Spatial data on the water cost of carbon capture
by Marta Yebra (ANU)
New spatial time series of vegetation water use and carbon uptake show the water cost of carbon uptake globally at 5 km resolution.
Global estimates of vegetation water use (transpiration) and carbon uptake through photosynthesis (GPP) are needed for a better understanding of the capacity of ecosystems to convert water and CO2 into biomass. This knowledge can help manage ecosystems for mitigation and adaptation to global change. In a recent paper, we developed a simple method to derive consistent estimates of plant water use and carbon uptake at global scale. It does so by using satellite estimates of the biophysical property that explicitly couples both CO2 and water fluxes, the canopy conductance. We previously published a method to estimate this canopy conductance from remote sensing.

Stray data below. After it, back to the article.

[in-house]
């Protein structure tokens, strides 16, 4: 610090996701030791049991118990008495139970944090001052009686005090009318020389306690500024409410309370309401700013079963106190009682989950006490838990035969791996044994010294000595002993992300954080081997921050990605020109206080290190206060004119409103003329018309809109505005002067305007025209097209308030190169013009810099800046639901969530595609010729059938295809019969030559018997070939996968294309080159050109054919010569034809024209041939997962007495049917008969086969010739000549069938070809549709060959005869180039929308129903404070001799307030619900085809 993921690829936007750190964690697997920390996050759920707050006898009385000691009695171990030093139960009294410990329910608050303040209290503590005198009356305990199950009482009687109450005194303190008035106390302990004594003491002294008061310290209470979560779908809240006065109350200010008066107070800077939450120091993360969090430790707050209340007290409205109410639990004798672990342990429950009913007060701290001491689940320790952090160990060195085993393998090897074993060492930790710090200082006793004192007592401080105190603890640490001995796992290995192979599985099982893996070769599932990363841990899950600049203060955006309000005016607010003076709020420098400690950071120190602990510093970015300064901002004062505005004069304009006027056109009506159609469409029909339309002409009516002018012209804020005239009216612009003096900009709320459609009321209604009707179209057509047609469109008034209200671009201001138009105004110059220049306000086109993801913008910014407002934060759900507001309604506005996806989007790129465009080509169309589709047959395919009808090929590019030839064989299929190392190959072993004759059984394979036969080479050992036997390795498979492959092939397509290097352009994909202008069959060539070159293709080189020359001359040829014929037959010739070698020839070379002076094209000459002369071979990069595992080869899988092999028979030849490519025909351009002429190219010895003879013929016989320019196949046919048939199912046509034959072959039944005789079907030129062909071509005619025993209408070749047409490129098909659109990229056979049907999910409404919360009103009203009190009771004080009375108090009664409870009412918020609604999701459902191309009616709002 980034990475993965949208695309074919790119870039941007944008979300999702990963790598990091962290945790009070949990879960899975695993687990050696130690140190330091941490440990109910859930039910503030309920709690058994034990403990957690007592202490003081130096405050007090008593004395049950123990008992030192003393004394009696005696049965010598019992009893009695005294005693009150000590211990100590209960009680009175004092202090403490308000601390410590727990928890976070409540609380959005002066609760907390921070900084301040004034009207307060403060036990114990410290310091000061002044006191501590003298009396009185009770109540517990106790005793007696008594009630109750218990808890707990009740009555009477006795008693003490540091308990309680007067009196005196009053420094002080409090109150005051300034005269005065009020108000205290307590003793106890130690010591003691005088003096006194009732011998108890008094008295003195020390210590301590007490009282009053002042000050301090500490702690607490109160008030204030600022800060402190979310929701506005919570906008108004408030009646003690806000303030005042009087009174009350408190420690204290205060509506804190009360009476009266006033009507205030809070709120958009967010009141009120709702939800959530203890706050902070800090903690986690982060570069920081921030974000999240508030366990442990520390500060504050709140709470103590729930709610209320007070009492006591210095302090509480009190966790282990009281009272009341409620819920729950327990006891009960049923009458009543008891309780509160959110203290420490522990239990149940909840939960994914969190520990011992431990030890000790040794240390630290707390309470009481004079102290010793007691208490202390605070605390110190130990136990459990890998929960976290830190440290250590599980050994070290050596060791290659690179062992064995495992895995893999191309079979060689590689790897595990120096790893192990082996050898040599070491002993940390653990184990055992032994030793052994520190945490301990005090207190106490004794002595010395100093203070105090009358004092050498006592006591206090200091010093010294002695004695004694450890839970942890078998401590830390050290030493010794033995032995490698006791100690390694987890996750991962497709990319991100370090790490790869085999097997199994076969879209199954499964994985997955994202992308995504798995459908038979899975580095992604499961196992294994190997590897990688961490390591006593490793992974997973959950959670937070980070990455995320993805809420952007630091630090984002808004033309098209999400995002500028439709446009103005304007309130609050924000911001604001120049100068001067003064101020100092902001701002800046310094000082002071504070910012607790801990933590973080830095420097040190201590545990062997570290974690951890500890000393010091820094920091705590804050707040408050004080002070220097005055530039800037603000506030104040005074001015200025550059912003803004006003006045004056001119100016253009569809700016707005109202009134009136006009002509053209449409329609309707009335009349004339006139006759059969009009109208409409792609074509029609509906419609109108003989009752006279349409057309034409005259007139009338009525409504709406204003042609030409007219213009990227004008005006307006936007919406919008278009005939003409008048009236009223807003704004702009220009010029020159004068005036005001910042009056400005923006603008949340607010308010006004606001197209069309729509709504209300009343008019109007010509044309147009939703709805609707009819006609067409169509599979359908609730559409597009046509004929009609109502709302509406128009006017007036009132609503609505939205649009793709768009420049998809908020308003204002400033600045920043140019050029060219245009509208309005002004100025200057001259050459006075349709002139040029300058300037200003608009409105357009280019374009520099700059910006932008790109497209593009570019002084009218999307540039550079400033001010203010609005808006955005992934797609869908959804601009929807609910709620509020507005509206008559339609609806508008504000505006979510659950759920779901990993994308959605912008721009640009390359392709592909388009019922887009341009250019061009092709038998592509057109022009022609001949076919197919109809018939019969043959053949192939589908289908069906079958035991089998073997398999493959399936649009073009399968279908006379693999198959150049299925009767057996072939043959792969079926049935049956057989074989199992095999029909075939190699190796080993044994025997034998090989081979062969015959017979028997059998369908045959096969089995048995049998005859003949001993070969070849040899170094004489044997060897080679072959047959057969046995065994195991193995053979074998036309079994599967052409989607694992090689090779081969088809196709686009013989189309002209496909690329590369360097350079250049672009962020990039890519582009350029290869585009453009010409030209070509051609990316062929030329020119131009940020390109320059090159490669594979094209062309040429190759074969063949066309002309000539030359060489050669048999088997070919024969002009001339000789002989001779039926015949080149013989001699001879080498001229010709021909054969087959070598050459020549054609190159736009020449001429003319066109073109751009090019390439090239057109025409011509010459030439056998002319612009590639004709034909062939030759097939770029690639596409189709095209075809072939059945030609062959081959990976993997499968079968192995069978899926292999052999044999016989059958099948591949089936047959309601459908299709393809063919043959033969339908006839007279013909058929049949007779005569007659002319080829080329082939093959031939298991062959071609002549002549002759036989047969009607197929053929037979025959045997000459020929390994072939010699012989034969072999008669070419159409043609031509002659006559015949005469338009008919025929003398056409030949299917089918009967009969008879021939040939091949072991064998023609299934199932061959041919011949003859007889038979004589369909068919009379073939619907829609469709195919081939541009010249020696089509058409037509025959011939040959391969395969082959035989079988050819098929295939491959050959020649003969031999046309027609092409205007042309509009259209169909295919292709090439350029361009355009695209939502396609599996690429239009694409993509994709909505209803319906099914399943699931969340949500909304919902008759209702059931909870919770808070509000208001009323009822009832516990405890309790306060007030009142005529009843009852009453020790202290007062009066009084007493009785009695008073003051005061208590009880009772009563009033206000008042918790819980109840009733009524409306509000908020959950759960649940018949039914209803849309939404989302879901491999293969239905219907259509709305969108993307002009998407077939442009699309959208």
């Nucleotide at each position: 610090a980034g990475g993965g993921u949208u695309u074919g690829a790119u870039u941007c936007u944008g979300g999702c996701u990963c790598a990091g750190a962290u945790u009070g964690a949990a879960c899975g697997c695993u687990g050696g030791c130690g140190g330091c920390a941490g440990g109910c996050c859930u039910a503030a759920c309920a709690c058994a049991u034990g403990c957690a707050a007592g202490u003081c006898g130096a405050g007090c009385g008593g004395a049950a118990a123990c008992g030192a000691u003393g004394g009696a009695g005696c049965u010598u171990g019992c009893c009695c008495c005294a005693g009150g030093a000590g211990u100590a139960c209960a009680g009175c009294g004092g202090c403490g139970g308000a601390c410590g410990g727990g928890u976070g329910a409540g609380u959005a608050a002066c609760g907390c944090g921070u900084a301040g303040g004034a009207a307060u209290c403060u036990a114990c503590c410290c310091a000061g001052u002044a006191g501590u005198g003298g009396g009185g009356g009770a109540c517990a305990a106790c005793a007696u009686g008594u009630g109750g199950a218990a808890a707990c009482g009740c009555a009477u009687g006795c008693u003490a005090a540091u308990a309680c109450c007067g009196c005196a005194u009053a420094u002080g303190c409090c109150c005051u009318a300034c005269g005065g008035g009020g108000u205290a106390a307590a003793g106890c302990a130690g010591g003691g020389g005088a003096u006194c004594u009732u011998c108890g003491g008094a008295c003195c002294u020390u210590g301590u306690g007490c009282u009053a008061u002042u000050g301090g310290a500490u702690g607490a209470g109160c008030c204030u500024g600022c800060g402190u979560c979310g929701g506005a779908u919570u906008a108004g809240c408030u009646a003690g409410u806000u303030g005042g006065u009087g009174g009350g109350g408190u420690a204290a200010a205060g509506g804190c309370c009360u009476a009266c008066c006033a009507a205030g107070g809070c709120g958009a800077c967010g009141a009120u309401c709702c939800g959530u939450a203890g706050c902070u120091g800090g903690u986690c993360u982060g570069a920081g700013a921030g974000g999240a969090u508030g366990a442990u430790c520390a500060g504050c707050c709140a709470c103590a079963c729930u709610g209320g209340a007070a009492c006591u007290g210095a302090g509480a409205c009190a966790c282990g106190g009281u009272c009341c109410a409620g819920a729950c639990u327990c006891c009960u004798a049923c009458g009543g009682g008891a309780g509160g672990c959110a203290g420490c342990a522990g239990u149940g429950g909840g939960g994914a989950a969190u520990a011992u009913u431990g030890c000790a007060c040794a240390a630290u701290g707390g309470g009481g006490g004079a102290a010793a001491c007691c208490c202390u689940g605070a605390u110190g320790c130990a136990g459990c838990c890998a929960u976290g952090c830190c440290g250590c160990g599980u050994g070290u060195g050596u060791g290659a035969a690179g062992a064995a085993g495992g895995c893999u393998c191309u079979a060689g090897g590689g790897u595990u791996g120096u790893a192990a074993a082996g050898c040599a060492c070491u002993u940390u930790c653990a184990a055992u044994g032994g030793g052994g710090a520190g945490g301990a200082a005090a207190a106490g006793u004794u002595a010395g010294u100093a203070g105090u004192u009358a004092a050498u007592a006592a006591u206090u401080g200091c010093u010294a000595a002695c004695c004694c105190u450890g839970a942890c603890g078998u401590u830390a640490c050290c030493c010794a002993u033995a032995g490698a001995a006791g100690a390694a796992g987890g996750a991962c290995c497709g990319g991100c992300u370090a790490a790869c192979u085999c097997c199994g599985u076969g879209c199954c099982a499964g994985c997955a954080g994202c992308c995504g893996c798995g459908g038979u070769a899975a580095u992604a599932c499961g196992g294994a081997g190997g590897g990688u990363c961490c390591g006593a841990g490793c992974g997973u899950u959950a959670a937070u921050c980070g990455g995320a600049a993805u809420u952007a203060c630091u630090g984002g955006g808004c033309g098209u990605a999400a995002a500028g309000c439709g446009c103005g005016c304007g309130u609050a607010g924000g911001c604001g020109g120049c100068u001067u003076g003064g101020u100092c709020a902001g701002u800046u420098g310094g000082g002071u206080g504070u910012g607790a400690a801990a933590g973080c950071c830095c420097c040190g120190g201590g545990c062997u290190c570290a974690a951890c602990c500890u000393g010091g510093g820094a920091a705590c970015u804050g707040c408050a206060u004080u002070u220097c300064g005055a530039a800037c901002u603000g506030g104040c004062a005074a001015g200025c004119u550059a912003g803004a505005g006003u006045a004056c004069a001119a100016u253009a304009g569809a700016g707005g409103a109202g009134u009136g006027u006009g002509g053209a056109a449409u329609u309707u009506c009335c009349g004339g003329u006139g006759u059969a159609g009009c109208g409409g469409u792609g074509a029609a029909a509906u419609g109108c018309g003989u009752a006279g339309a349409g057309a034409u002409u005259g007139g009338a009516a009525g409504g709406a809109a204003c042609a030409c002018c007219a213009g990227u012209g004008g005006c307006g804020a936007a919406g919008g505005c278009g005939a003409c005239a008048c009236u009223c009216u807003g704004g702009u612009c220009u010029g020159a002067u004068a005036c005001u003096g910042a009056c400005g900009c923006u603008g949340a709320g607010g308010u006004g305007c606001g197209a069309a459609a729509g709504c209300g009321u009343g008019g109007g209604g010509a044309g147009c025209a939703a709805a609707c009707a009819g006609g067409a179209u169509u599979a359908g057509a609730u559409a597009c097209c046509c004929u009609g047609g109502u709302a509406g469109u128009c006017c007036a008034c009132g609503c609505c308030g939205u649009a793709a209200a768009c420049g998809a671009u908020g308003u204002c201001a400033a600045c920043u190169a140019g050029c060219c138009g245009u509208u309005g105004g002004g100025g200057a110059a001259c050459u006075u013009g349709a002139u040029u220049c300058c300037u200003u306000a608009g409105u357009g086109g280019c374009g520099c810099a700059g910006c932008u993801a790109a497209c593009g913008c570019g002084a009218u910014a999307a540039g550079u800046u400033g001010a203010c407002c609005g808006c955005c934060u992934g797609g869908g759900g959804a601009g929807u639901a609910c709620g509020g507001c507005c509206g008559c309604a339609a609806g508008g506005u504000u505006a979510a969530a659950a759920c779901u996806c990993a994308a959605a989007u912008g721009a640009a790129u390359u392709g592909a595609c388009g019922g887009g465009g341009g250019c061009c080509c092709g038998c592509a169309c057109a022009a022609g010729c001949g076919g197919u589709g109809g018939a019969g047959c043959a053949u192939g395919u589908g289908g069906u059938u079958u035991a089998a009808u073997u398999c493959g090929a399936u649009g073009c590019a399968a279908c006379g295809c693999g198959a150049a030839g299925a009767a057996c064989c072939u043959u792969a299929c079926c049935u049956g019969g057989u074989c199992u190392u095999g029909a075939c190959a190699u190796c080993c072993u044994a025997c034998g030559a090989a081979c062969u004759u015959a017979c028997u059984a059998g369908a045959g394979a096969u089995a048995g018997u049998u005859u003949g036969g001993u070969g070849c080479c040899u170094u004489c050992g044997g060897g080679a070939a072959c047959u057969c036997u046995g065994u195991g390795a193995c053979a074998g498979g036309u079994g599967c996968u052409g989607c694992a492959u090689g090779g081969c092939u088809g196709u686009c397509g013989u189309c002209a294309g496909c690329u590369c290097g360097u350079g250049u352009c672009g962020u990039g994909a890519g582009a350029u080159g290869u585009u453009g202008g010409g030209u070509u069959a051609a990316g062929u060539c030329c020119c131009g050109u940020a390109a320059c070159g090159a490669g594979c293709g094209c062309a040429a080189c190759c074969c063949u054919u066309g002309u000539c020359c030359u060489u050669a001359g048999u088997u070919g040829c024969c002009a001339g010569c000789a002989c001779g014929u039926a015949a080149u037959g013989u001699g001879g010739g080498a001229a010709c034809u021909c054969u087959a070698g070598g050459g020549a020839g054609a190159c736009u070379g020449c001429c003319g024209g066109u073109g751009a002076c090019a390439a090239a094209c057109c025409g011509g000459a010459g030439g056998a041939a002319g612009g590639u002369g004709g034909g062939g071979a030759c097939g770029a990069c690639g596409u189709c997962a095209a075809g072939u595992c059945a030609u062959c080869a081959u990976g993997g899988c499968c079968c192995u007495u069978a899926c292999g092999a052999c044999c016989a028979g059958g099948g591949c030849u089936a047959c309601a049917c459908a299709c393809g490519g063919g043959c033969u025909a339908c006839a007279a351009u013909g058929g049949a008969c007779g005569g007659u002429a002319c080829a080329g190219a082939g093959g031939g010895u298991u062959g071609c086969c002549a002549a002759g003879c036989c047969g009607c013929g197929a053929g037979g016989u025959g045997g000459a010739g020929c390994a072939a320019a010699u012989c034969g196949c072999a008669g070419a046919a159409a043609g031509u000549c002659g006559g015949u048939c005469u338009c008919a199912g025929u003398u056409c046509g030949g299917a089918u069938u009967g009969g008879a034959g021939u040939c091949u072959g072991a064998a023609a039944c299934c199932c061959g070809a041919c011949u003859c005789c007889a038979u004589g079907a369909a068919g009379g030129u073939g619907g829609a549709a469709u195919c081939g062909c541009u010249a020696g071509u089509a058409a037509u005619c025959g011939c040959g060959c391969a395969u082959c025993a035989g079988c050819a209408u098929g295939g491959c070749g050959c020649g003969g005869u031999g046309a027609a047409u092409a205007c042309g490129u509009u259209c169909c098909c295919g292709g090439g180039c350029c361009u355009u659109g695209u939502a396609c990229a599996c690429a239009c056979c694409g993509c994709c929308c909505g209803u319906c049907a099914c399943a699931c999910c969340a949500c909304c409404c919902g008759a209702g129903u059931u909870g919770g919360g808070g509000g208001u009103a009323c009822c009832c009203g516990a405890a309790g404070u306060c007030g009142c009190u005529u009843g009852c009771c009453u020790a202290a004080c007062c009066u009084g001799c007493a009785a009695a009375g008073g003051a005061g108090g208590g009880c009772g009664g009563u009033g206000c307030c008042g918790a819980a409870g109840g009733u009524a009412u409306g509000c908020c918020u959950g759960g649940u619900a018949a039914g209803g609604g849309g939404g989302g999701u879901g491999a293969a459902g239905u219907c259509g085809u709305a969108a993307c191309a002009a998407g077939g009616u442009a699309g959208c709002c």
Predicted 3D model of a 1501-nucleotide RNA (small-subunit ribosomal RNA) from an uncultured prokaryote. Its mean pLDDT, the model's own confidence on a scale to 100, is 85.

The global estimates of monthly transpiration, gross primary production and water use efficiency for 2000-2012 at 0.05° resolution (~5 km) derived from MODIS remote sensing and global meteororological data are available for users via this link.
For more information contact Marta Yebra
Figures below: Average annual leaf-level water use efficiency (g C kg H2O-1), gross primary production GPP (g C m−2 y−1), and transpiration (mm per year) for the period 2000–2013 as estimated by the new method.